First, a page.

Perelman M. “Idiosyncratic Masturbation Patterns: A Key Unexplored Variable in the
Treatment of Retarded Ejaculation by the Practicing Urologist.” Journal of Urology,
2005;173(4)supp:340.
ABSTRACT
Michael A. Perelman, Ph.D.
Co-Director, Human Sexuality Program
Clinical Associate Professor of Psychiatry, Reproductive Medicine and Urology
The New York Presbyterian Hospital, Weill Medical College of Cornell University
New York, NY, USA
IDIOSYNCRATIC MASTURBATION PATTERNS:
A KEY UNEXPLORED VARIABLE IN THE TREATMENT
OF RETARDED EJACULATION BY THE PRACTICING UROLOGIST
(AUA ABSTRACT # 1254)
Introduction and Objective:
New pharmaceuticals have increased the number of patients presenting for treatment of
sexual dysfunctions, including retarded ejaculation (RE). There are no FDA approved
pharmaceutical treatments for RE, a reportedly difficult-to-treat dysfunction. A study
was carried out to identify variables that could improve a practicing urologist’s capacity
to understand and treat RE.
Methods:
A 5 year retrospective chart review was conducted of the 80 men diagnosed as REs, who
had been referred for sex therapy by their urologists. Key variables previously
unexplored by their urologists were identified.
Results:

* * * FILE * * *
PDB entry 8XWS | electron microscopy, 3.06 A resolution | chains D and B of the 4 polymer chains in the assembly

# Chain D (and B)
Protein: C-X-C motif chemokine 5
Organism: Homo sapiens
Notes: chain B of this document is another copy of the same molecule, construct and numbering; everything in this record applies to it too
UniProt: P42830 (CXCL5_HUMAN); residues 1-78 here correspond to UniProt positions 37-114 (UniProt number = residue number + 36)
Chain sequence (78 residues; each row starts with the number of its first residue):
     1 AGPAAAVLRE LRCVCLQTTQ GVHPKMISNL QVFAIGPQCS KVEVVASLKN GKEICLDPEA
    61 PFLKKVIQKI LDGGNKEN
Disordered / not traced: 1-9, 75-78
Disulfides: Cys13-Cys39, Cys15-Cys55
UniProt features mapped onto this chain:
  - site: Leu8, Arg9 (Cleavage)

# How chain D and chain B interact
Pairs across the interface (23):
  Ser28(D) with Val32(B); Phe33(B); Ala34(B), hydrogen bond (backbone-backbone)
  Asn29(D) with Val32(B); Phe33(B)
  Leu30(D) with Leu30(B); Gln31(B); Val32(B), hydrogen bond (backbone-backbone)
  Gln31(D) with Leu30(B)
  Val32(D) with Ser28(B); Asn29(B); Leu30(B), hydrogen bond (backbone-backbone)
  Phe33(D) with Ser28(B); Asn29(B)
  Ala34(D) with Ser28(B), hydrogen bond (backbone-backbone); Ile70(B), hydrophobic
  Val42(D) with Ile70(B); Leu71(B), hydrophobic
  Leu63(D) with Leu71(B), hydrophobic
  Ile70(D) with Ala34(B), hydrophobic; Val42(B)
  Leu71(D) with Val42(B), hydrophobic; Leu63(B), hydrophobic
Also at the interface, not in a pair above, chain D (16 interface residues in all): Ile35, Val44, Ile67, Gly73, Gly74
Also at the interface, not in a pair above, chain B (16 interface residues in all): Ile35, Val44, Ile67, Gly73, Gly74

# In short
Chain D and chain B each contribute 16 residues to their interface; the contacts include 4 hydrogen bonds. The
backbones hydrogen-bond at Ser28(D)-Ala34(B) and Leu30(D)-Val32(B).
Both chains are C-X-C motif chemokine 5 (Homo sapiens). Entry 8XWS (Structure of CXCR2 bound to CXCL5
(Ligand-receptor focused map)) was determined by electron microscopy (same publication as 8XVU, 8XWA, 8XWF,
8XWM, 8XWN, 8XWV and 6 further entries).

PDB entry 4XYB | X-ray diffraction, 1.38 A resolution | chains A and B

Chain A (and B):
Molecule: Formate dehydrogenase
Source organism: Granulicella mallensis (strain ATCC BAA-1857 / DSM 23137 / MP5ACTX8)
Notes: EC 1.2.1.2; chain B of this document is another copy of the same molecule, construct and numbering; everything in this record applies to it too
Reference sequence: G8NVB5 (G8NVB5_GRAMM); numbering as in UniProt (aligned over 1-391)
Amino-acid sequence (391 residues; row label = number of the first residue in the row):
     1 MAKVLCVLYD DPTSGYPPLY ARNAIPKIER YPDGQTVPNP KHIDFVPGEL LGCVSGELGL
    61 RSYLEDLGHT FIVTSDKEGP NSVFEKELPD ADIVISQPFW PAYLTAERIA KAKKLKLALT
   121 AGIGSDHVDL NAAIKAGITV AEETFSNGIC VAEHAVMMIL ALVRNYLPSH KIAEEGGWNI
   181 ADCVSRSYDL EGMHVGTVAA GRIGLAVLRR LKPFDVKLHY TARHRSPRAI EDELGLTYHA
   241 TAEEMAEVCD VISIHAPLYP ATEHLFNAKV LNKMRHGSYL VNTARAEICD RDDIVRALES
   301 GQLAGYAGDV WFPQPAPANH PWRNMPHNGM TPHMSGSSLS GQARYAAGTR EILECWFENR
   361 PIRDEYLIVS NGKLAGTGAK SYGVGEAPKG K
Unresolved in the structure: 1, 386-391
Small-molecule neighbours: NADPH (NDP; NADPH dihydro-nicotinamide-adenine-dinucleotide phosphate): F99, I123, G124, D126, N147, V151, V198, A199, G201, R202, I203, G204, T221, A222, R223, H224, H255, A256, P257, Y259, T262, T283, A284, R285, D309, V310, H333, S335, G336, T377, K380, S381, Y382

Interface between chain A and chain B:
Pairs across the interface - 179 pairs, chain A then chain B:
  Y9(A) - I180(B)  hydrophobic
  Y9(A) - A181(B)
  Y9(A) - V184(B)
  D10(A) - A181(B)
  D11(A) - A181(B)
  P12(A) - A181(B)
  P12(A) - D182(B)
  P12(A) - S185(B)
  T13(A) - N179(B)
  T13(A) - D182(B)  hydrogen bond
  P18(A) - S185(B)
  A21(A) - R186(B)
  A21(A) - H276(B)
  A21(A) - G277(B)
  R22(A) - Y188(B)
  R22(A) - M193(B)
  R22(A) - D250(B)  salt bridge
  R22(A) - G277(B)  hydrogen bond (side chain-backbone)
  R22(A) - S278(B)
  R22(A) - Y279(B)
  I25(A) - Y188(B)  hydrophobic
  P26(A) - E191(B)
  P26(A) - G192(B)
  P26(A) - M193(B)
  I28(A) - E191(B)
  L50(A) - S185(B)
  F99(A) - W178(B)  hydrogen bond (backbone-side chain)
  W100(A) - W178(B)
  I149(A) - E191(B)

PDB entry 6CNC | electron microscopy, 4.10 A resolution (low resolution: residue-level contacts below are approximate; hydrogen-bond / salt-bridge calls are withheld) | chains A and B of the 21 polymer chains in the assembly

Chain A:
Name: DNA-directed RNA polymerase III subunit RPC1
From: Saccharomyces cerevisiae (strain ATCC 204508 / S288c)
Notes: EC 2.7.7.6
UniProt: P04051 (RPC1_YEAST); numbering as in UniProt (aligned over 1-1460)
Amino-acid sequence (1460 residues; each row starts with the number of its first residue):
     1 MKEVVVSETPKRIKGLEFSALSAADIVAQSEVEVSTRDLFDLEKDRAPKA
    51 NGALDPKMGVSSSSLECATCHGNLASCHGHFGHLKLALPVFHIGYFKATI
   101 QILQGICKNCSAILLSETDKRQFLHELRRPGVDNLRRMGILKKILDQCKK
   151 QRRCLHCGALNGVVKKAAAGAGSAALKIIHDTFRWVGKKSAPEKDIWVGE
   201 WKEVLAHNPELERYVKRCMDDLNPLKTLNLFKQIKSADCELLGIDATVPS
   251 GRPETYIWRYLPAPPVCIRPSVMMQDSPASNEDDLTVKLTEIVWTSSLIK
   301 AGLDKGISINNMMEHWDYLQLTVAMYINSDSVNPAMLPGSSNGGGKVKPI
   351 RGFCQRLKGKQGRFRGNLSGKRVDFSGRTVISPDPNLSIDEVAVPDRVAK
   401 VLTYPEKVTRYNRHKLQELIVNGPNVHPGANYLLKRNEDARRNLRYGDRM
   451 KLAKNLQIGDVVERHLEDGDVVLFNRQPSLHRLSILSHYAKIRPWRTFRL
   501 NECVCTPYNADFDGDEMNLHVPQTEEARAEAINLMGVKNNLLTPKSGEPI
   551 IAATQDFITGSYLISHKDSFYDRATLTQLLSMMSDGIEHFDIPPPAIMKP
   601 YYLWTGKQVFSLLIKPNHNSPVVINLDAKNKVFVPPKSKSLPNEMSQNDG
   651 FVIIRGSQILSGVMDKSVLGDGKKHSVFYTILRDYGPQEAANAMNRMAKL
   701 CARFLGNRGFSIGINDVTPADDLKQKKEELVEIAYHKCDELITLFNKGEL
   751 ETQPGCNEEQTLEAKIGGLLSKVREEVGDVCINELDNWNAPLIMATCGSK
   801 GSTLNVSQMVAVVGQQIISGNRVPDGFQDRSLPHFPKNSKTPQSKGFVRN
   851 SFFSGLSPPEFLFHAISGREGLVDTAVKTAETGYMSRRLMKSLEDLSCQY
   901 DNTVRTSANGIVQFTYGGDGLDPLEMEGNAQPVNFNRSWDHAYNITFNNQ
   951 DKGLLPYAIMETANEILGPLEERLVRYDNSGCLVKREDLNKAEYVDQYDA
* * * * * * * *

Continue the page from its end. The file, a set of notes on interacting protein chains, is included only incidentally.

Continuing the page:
These 80 men, both partnered and single, ranged in age from 19 to 77 years; mean age
37. 50% had tried a PDE-5 inhibitor, as many urologists had not differentiated ED from
RE. Some men with concomitant ED improved their erections, but there was no
improvement of the RE for any. Some men experienced RE as a treatment emergent
symptom secondary to PDE-5 use. 25% of the men were diagnosed with a “global,”
“life-long” RE; the remainder were “situational.” 75% of the men could masturbate to
orgasm. A significant number of REs were high-frequency masturbators. Notably, over
35% reported masturbating at least every other day or more. More than 25% reported
masturbating 6-14 times per month. Less than 2% of the sample who masturbated, did so
PERELMAN, IDIOSYNCRATIC MASTURBATION PATTERNS:
A KEY UNEXPLORED VARIABLE IN THE TREATMENT
OF RETARDED EJACULATION BY THE PRACTICING UROLOGIST
(AUA ABSTRACT # 1254)
less than 4 times per month on average. A robust pattern emerged: high-frequency
masturbation correlated highly with the presentation of RE. Further, over 37% of the
men masturbated using an idiosyncratic style. An idiosyncratic style was defined as a
technique not easily duplicated by a female partner utilizing her hand, mouth, or vagina.
Almost universally, these men had failed to communicate their preferences to either their